NCPA - National Center for Policy Analysis

Bush Tax Plan Would Encourage Economic Growth

April 30, 2003

Economists have developed many theories about the effects of budget deficits and public debt. The upshot is that budget deficits may affect real interest rates -- but typically by small amounts and in directions that depend on the specifics of a tax program, says Robert Barro.

To assess how real interest rates are determined within an international context, Barro relies on evidence like that from a continuing research program begun in 1990 (see "World Real Interest Rates," National Bureau of Economic Research Macroeconomics Annual, 1990). This work now considers 12 countries: the United States, Japan, Canada, Australia and several nations in Western Europe. Here are some of the findings:

  • Real interest rates depend on accumulated levels of public debt in relation to gross domestic product, not on current fiscal deficits.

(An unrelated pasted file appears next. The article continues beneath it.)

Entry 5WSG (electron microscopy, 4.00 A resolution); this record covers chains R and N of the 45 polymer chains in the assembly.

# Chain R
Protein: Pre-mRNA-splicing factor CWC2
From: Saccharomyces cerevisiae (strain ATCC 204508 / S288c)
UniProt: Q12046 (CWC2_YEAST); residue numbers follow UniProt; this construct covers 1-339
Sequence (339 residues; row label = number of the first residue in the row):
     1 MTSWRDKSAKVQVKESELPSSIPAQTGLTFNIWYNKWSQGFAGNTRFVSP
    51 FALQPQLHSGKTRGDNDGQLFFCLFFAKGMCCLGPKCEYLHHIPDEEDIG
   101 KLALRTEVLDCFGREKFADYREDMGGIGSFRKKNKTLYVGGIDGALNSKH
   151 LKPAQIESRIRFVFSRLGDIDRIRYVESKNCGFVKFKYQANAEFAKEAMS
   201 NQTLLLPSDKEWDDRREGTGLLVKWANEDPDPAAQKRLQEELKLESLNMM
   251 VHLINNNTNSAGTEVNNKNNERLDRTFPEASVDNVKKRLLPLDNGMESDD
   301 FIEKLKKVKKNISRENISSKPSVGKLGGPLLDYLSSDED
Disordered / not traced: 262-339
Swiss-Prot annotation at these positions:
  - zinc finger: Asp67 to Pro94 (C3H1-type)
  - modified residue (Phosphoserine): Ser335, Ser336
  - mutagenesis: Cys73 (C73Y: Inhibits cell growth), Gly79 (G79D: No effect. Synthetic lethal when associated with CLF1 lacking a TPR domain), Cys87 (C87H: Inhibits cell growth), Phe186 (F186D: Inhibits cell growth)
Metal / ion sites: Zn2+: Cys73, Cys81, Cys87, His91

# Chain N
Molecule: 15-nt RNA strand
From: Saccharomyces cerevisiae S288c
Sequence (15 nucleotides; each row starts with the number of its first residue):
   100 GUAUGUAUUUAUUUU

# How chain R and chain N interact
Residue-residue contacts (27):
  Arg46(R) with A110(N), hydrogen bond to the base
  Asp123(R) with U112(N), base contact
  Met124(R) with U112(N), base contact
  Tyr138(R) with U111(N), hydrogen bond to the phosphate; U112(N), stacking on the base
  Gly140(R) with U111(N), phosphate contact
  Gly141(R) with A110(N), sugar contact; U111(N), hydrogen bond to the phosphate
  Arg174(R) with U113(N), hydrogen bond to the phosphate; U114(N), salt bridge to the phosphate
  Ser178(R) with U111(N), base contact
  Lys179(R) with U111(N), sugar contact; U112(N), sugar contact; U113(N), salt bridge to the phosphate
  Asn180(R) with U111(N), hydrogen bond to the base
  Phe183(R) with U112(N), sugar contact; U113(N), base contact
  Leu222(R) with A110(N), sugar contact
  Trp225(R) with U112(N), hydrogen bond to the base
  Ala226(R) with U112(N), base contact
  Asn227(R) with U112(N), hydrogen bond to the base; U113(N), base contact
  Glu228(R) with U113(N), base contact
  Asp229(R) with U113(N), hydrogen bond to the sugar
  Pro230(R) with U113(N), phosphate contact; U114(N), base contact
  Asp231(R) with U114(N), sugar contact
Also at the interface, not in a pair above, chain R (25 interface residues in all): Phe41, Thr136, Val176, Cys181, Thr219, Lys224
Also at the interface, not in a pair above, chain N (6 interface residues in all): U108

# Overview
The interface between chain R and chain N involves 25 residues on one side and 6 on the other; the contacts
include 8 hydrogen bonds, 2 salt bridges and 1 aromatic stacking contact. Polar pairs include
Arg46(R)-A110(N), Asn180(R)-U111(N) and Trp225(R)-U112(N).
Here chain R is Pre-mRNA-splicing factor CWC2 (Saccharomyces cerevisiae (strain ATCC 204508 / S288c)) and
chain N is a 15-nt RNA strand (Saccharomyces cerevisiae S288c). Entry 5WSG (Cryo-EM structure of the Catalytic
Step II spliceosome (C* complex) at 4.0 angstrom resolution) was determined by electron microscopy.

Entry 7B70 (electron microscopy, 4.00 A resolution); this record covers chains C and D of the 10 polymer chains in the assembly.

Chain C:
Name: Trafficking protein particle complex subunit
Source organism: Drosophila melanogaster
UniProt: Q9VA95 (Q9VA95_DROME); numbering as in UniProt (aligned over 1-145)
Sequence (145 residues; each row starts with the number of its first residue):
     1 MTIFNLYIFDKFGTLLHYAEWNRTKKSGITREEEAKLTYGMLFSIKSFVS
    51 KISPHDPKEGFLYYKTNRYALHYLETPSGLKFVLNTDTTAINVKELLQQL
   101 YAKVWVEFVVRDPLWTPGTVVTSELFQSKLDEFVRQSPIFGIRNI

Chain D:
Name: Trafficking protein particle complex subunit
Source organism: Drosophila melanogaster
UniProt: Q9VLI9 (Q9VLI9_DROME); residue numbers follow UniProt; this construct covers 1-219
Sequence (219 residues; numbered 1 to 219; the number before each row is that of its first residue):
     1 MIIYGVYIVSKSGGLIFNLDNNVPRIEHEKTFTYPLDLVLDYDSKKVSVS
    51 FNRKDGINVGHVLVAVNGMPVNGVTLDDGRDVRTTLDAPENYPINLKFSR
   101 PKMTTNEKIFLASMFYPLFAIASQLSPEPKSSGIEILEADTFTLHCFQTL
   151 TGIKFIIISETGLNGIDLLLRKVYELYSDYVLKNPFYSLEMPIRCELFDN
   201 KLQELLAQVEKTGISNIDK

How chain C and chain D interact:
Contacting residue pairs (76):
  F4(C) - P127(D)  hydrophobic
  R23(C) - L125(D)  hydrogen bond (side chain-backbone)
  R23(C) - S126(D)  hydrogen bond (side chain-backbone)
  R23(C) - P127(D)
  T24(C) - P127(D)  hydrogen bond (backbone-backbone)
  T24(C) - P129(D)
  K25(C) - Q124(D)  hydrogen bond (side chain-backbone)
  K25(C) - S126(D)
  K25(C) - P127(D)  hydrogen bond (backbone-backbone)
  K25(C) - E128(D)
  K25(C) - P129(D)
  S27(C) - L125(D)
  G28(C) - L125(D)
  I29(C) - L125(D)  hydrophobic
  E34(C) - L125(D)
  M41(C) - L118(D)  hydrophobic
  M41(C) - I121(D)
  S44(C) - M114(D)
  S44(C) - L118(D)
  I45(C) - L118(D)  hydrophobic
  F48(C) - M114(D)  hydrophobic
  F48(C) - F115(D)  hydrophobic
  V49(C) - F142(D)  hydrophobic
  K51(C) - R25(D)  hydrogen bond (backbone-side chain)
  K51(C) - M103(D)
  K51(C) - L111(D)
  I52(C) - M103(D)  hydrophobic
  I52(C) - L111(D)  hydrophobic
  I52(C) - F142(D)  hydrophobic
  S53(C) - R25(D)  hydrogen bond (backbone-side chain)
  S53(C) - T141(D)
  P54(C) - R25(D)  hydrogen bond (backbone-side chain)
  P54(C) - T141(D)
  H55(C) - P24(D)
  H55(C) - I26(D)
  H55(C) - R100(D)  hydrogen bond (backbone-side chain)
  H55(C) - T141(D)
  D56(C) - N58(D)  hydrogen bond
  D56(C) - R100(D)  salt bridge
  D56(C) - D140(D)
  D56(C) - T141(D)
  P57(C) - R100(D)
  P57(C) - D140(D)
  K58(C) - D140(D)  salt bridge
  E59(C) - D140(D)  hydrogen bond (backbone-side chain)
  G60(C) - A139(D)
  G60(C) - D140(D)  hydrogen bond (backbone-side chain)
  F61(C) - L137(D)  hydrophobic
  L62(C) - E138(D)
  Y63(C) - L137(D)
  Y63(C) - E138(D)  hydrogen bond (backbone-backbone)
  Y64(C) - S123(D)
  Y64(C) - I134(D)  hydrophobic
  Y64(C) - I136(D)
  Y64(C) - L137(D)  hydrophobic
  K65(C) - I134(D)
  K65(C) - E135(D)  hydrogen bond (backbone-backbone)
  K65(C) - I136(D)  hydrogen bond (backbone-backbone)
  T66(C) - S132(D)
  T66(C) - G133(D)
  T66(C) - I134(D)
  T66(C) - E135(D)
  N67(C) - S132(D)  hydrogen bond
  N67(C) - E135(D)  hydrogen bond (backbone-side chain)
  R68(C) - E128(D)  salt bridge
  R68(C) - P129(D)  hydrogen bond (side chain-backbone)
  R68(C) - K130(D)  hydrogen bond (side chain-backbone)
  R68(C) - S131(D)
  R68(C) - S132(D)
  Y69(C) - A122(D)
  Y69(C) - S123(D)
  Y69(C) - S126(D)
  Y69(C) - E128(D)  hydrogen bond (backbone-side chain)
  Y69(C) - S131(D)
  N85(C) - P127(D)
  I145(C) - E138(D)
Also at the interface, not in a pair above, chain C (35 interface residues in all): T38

• Real interest rates in each country depend not so much on that country's debt but rather on overall debt.
  • U.S. real interest rates depend on the ratio of public debt to gross domestic product in the 12-country universe -- the U.S. debt matters here, but only to the extent that it contributes to the overall debt.

A rise in the 12-country debt-to-GDP ratio raises real interest rates in each country, but by only small amounts: specifically, if the public debt rose by 1 percent of GDP in each country, real interest rates would rise by an estimated 0.1 percent, but if debt rose only in the United States (which now accounts for 45 percent of the 12-country GDP), the rise in real interest rates would be about 0.05 percent.

The bottom line is that, in evaluating the Bush tax plan, higher real interest rates do not make the top-100 list of economic concerns, Barro says. We can get on with the business of shaping a tax-reform package that encourages economic growth. The Bush plan is a good start.

Source: Robert J. Barro, "Have No Fear: Bush's Tax Plan Won't Jack Up Interest Rates," BusinessWeek, May 5, 2003.

 

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